But greater absurdities remain. Our Indictment averred that we had published certain Blasphemous Libels "to the great displeasure of Almighty God, to the scandal of the Christian religion and the Holy Bible or Scriptures, and against the peace of our Lady the Queen, her crown and dignity." Let us analyse this legal jargon.

How did our prosecutors learn that we displeased Almighty God? In what manner did Sir Henry Tyler first become aware of the fact? Was it, in the ancient fashion, revealed to him in a dream, or did it come by direct inspiration? What was the exact language of the aggrieved Deity? Did he give Sir Henry Tyler a power of attorney to defend his character by instituting a prosecution for libel? If so, where is the document, and who will prove the signature? And did the original party to the suit intimate his readiness to be subpoenaed as a witness at the trial? All these are very important questions, but there is no likelihood of their ever being answered.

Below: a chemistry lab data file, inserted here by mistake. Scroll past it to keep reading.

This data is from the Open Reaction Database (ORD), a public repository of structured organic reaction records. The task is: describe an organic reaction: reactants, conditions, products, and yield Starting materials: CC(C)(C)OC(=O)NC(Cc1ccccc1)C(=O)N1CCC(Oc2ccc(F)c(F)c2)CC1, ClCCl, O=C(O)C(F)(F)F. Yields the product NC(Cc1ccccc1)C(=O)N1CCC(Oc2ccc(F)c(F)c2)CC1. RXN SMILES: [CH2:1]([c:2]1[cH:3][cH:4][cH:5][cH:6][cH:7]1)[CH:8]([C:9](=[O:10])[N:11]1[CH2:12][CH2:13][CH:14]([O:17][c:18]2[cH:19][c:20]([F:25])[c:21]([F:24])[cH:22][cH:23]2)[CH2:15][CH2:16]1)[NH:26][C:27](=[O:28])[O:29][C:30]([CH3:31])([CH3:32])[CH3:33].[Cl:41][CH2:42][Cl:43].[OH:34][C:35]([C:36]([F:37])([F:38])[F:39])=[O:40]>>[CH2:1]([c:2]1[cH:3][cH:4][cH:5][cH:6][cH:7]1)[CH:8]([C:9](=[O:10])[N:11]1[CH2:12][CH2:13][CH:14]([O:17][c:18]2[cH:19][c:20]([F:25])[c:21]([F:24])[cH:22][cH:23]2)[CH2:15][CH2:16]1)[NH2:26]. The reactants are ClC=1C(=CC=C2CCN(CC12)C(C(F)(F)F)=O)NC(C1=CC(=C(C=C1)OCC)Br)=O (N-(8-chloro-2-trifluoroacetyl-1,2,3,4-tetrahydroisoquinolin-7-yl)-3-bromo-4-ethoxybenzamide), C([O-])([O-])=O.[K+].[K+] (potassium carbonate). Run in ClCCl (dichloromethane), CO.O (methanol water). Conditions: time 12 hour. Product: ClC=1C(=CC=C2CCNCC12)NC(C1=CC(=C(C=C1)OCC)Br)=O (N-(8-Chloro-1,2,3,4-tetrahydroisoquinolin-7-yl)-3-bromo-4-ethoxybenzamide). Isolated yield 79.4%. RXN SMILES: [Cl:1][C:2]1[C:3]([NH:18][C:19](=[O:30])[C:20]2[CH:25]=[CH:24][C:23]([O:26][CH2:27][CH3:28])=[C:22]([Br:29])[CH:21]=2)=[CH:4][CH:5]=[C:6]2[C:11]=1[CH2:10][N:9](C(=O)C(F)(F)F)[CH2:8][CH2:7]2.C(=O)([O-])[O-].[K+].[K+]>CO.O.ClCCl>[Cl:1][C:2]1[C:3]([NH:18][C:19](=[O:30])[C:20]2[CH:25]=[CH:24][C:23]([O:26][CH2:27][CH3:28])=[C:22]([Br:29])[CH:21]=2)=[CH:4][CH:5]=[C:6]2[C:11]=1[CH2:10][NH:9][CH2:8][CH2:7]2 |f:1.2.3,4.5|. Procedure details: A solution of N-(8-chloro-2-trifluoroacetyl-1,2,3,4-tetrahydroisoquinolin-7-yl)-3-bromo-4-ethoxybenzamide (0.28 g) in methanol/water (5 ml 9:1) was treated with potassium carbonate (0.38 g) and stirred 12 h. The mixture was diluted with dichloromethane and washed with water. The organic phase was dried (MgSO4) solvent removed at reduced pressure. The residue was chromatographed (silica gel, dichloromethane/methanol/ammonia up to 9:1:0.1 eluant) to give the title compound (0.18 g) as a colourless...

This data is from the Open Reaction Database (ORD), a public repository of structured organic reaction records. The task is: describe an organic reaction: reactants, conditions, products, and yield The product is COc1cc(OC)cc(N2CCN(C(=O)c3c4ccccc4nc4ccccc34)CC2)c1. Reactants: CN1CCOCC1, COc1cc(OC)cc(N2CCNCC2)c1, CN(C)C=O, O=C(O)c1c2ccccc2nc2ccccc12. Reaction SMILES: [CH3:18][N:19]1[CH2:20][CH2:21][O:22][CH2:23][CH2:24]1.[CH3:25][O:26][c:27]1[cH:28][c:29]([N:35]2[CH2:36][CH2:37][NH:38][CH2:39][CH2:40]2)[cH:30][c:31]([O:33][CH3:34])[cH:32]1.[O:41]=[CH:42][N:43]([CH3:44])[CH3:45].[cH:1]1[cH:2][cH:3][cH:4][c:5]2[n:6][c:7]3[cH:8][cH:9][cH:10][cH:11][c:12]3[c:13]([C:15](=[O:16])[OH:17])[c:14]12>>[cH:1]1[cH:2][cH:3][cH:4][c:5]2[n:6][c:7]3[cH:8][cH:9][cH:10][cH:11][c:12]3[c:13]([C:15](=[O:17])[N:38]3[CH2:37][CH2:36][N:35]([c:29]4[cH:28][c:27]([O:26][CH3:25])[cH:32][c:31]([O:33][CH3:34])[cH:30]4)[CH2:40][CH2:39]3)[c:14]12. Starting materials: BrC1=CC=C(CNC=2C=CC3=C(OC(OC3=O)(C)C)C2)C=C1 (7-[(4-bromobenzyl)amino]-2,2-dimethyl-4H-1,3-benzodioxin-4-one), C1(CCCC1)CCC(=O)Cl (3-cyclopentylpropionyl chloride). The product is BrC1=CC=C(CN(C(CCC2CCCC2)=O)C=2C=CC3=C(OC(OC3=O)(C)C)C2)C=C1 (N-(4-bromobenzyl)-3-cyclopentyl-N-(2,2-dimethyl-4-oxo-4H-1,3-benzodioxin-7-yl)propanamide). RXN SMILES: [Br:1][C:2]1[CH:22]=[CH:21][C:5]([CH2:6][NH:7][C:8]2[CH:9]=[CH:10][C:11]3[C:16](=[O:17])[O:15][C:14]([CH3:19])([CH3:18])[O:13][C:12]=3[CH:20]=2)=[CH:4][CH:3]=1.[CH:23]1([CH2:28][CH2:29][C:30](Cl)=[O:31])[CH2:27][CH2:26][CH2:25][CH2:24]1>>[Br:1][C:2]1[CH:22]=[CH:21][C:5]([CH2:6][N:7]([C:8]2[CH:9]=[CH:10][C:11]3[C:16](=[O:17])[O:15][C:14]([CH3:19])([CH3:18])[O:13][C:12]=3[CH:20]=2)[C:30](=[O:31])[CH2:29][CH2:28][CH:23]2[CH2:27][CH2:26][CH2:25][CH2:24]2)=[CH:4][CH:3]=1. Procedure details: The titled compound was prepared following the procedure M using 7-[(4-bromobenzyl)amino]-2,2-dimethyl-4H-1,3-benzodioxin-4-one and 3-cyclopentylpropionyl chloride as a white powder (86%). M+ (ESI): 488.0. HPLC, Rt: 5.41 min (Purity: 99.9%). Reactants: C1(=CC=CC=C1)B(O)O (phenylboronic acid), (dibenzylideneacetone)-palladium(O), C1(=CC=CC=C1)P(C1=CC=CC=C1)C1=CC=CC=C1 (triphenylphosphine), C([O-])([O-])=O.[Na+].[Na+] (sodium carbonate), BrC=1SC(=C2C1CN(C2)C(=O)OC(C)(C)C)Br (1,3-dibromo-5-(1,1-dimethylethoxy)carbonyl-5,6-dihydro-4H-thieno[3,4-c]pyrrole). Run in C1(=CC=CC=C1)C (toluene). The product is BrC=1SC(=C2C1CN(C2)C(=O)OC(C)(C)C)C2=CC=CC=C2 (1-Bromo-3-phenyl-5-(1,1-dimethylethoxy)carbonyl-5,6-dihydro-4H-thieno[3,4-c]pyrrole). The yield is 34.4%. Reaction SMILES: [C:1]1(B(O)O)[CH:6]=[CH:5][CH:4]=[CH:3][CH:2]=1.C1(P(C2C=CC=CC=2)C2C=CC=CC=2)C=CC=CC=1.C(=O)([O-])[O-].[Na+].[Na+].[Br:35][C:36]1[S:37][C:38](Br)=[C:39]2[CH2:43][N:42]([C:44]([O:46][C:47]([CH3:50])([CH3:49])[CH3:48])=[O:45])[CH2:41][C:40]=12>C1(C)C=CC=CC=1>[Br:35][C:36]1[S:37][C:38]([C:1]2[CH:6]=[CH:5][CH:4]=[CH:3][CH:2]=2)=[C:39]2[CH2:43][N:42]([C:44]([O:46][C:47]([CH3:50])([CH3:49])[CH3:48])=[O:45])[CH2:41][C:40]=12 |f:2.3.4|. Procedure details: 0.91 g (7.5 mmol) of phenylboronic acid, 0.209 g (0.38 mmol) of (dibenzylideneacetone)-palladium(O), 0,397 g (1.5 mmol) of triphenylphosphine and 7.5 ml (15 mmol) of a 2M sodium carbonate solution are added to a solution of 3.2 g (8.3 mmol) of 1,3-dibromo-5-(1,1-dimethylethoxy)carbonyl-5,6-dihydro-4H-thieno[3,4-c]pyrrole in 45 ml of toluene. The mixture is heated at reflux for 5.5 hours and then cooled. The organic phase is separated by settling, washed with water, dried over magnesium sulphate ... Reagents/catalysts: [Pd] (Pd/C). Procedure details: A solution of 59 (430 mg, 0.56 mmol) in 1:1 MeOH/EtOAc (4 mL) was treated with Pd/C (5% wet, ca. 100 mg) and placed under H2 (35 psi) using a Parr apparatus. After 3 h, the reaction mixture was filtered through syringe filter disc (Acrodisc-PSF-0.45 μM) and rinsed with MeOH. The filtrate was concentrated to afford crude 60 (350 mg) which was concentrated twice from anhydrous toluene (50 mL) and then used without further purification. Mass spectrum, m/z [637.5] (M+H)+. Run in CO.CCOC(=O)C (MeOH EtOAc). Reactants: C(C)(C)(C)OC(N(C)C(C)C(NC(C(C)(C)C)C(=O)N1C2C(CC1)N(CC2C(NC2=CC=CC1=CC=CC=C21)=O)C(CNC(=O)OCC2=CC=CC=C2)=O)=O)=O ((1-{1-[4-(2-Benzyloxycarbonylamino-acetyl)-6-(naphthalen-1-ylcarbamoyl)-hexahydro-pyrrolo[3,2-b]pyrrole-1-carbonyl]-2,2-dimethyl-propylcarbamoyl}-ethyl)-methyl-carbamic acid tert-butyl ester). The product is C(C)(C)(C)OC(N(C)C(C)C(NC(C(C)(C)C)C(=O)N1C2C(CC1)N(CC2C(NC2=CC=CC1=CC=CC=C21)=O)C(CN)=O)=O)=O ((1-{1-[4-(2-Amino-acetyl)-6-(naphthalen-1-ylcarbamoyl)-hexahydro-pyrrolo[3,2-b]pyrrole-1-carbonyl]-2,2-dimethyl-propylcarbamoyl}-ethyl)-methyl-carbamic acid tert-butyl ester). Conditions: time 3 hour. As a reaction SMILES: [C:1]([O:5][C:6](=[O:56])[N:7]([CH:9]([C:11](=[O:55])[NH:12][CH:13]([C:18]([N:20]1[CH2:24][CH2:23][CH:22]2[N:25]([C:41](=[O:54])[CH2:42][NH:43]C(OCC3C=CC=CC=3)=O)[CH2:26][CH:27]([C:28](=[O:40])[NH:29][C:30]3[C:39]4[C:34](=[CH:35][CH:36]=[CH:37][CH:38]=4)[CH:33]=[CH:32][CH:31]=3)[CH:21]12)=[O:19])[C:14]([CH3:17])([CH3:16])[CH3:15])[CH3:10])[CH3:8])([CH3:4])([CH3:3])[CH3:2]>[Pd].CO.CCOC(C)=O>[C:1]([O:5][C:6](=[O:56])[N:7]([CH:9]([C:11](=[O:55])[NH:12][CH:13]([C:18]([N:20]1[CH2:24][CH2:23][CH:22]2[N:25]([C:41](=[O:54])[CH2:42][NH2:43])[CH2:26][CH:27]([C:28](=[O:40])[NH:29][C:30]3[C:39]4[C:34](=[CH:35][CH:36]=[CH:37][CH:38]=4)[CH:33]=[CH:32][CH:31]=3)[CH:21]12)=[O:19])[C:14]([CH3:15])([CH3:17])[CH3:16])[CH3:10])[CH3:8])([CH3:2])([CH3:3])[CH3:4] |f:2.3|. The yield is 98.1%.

"The scandal of the Christian Religion" is an impertinent joke. Christianity, as Lord Coleridge remarked, is no longer, as the old judges used to rule, part and parcel of the law of England. I argued the matter at considerable length in addressing the jury, and his lordship supported my contention with all the force of his high authority. After pointing out that at one time Jews, Roman Catholics, and Nonconformists of all sorts -- in fact every sect outside the State Church -- were under heavy disabilities for religion and regarded as hardly having civil rights, and that undoubtedly at that time the doctrines of the Established religion were part and parcel of the law of the land, Lord Coleridge observed, as I had done, that "Parliament, which is supreme and binds us all, has enacted statutes which make that view of the law no longer applicable." I had also pointed out that there might be a Jew on the jury. His lordship went further, and remarked that there might be a Jew on the bench. His words were these: